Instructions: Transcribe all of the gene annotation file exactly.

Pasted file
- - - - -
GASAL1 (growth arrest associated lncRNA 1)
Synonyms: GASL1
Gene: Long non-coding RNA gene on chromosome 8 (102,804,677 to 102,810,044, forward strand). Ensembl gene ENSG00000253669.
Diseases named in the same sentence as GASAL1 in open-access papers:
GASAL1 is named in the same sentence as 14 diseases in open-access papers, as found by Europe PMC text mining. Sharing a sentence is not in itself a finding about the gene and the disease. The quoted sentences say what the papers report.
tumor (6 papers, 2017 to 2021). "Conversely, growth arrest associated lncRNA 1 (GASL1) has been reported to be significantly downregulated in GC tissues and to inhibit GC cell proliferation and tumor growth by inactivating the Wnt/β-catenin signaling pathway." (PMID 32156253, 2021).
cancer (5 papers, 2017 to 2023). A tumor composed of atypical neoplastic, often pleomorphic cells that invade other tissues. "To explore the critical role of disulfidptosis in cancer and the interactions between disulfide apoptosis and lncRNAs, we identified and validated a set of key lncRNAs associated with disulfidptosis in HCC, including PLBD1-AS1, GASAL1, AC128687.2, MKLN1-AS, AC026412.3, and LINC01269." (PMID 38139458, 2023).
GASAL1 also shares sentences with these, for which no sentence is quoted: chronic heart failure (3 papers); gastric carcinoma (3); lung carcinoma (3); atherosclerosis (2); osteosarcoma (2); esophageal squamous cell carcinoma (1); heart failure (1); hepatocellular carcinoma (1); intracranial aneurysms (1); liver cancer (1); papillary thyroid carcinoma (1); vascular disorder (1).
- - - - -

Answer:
GASAL1 (growth arrest associated lncRNA 1)
Synonyms: GASL1
Gene: Long non-coding RNA gene on chromosome 8 (102,804,677 to 102,810,044, forward strand). Ensembl gene ENSG00000253669.
Diseases named in the same sentence as GASAL1 in open-access papers:
GASAL1 is named in the same sentence as 14 diseases in open-access papers, as found by Europe PMC text mining. Sharing a sentence is not in itself a finding about the gene and the disease. The quoted sentences say what the papers report.
tumor (6 papers, 2017 to 2021). "Conversely, growth arrest associated lncRNA 1 (GASL1) has been reported to be significantly downregulated in GC tissues and to inhibit GC cell proliferation and tumor growth by inactivating the Wnt/β-catenin signaling pathway." (PMID 32156253, 2021).
cancer (5 papers, 2017 to 2023). A tumor composed of atypical neoplastic, often pleomorphic cells that invade other tissues. "To explore the critical role of disulfidptosis in cancer and the interactions between disulfide apoptosis and lncRNAs, we identified and validated a set of key lncRNAs associated with disulfidptosis in HCC, including PLBD1-AS1, GASAL1, AC128687.2, MKLN1-AS, AC026412.3, and LINC01269." (PMID 38139458, 2023).
GASAL1 also shares sentences with these, for which no sentence is quoted: chronic heart failure (3 papers); gastric carcinoma (3); lung carcinoma (3); atherosclerosis (2); osteosarcoma (2); esophageal squamous cell carcinoma (1); heart failure (1); hepatocellular carcinoma (1); intracranial aneurysms (1); liver cancer (1); papillary thyroid carcinoma (1); vascular disorder (1).